The FOSSibilities are endless
FOSS stands for “Free and Open Source Software”. Linux is an operating system built with FOSS!
Once you’re comfortable with the power and freedom offered by Linux, you’ll want to discover other open source software opportunities that expand what you can do without restraint.
Find cool new software that suits your needs!
Article by Ankush Das: Must Have Essential Applications for Desktop Linux Users
Try new open source alternatives to your old Windows programs.
If your school or workplace doesn’t mandate using Windows software (check out “Getting Started” to see how you can continue using these tools from your new upgrade), consider trying new open source options!
Type in your old Windows software in the search tool above and check out what open source options you can upgrade to!
Alternatives for Creative Professionals:
Video by Shane Milton: Switch from Lightroom to Darktable
Upgrading to Linux is possible for photographers too! Check out these additional resources to learn how:
- Article by RealLinuxUser: How to setup a Linux and Open Source based workflow for professional photographers
- Article from Linux Journal: Photography and Linux
Need to edit videos, art, music and designs?
Check out these ‘Best of’ lists and find the software perfect for your workflow:
GIMP is the ideal open source alternative to Photoshop. Whether you are a graphic designer, photographer or illustrator, GIMP provides an excellent variety of tools, customization options, and 3rd party plugins to optimize your artistic workflow.
Inkscape is an excellent open source alternative to Adobe Illustrator. Inkscape provides flexible drawing tools, broad file format compatibility, text tool options, and bezier and spiro curve support for all your vector design needs.
Kdenlive is an open source studio alternative to Premiere Pro. Edit sound, visuals, text, and clips with a powerful selection of plugin effects for video creation and audio processing.
Social media, messaging, and search tools that are fully open source
Mastodon is a great open source alternative to platforms such as Twitter or Facebook.
For more information, we recommend this article from Slate covering Elon Musk’s recent takeover of Twitter and community perspectives from Mastodon leadership.
Chat with other open source users and join the community!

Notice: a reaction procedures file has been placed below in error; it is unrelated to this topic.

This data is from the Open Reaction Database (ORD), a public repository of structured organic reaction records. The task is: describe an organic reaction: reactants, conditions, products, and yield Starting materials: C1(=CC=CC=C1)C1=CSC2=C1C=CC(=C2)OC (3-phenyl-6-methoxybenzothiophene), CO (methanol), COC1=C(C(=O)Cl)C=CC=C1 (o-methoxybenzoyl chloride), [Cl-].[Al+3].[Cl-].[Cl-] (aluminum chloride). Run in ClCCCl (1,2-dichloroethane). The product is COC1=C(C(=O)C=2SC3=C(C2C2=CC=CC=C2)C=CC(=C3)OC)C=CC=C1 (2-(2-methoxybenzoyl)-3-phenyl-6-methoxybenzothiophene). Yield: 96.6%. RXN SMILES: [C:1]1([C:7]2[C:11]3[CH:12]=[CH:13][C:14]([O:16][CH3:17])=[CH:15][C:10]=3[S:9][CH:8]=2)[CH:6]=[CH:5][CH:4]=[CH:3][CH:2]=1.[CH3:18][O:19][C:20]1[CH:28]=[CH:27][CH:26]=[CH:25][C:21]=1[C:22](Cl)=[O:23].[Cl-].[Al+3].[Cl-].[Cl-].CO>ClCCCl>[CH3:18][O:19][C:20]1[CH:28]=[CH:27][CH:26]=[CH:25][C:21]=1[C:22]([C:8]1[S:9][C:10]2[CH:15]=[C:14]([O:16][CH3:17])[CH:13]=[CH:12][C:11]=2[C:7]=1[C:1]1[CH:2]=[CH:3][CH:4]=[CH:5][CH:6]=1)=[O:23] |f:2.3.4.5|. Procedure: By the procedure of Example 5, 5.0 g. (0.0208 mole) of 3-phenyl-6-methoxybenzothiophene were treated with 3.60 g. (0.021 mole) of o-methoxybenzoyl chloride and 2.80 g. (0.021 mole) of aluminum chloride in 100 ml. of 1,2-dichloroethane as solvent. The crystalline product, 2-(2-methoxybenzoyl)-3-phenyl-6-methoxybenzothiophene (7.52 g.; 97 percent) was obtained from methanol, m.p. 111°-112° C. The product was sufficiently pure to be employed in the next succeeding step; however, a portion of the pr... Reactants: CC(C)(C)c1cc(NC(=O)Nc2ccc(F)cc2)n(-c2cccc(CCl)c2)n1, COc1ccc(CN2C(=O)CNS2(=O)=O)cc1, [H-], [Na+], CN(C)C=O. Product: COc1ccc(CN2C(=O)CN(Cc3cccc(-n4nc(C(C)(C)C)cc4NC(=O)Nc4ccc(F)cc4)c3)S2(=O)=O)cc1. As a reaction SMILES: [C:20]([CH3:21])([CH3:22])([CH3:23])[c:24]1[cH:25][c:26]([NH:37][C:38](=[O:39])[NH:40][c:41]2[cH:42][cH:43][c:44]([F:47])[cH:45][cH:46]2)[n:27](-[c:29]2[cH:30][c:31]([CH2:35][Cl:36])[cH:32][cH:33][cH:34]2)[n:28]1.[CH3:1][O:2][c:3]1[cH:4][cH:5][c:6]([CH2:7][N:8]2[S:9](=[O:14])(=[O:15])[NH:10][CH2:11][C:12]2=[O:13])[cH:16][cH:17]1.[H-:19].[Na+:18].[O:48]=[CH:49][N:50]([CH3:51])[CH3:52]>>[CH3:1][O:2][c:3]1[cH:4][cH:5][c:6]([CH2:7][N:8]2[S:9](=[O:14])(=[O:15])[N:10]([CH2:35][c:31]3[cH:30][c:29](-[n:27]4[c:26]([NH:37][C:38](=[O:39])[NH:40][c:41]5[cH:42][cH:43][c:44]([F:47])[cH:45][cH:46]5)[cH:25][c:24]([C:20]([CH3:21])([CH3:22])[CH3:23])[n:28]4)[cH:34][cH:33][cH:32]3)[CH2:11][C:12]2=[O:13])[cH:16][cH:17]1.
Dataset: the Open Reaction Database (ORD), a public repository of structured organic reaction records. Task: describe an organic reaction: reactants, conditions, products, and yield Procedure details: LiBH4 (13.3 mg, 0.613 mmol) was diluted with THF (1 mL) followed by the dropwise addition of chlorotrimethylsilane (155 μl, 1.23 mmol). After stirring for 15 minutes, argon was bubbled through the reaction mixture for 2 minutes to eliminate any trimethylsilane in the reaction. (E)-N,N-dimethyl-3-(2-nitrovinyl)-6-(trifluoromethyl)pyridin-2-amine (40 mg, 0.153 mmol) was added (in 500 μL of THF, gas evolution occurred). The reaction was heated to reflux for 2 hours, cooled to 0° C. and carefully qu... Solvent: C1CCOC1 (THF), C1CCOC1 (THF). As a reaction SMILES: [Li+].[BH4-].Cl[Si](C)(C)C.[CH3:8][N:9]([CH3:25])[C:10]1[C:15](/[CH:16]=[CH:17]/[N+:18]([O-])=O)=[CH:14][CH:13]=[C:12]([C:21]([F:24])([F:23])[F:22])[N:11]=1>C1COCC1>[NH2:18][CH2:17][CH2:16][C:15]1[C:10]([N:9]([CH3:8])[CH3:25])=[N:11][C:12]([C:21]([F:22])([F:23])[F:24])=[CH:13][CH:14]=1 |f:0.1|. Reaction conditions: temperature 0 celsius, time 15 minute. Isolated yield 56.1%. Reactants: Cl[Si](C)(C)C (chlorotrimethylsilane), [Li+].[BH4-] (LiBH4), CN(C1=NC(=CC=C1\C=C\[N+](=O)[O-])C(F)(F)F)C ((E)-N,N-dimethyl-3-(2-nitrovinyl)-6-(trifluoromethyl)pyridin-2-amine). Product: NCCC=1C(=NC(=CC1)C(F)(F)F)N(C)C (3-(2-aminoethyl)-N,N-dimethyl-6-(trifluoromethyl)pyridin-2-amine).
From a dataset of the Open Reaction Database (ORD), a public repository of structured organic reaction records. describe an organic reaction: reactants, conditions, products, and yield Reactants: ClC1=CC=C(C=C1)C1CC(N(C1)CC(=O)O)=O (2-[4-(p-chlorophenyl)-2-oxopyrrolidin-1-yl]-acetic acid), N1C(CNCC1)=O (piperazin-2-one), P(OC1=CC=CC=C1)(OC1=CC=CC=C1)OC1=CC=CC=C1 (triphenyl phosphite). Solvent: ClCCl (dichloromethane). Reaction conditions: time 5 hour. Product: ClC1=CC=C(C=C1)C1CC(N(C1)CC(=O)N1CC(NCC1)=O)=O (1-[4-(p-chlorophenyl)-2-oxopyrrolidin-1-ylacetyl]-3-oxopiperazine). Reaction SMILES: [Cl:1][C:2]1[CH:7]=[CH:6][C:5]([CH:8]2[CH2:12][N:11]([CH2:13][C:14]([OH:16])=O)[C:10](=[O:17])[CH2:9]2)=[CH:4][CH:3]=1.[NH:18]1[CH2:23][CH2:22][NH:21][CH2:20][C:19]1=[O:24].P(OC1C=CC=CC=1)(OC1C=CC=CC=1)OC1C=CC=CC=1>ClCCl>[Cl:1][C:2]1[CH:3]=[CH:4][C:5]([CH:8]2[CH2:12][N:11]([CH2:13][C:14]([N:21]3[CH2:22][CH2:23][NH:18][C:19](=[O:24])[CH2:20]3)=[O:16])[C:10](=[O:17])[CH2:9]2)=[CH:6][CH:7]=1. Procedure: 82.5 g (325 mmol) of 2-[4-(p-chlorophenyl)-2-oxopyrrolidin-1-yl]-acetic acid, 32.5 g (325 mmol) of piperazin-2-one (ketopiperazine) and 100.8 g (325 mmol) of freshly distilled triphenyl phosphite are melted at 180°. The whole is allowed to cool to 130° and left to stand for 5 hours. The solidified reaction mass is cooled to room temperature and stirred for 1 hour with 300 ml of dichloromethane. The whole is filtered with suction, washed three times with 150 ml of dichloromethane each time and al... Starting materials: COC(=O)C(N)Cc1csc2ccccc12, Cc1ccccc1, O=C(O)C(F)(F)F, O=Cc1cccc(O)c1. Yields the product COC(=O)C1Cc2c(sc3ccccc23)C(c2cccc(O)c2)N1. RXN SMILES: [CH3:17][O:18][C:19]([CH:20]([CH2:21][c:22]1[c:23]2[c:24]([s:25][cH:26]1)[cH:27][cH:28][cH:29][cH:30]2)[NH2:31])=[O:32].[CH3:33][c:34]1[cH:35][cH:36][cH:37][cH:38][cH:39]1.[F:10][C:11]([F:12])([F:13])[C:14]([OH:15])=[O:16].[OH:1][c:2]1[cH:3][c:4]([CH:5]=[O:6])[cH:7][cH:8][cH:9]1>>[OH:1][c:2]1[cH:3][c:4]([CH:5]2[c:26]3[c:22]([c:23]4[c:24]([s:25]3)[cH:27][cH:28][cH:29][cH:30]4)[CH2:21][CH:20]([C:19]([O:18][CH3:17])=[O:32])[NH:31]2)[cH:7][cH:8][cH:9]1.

Mattermost is an open source alternative to communication software such as Slack, popular for workplaces. Set up your own instance to chat with friends, or communicate with your team.
DuckDuckGo is an open source alternative to search tools such as Google. DuckDuckGo uses minimal telemetry – providing a secure option for the privacy-minded.
Signal is an open-source alternative to chat applications such as Messenger or WhatsApp. It is the safest and most secure platform for those concerned with privacy, protecting your data from third parties.
BigBlueButton is an open source alternative to video conferencing software such as Zoom and Skype. BigBlueButton also offers the option to record meetings, useful for absent team members or students to stay caught-up, and to refer back to discussions for notes.
Jitsi is another safe, secure, and open source option for video conferencing software.
Upgrade your desktop workspace
LibreOffice is a free, open office suite alternative to Microsoft Office. Software includes tools for word processing, spreadsheets, presentations, diagrams, databases, charts, and a formula editor.
OpenOffice is another free and open alternative to Microsoft Office, and the predecessor to LibreOffice. Software similarly includes word processing, spreadsheets, presentation building, graphic creation, databases and more.
AbiWord is an open source word processing tool, and alternative to Microsoft Word.
Find (or build) your community!
Linux Clubs provide a community to share knowledge and support for those wishing to learn more about Linux and open source.
For students, Linux compatibility with older devices presents an affordable learning opportunity to explore technology. To read more of the benefits of starting or joining a Linux Club, check out Stu Keroff’s Linux Club Guide!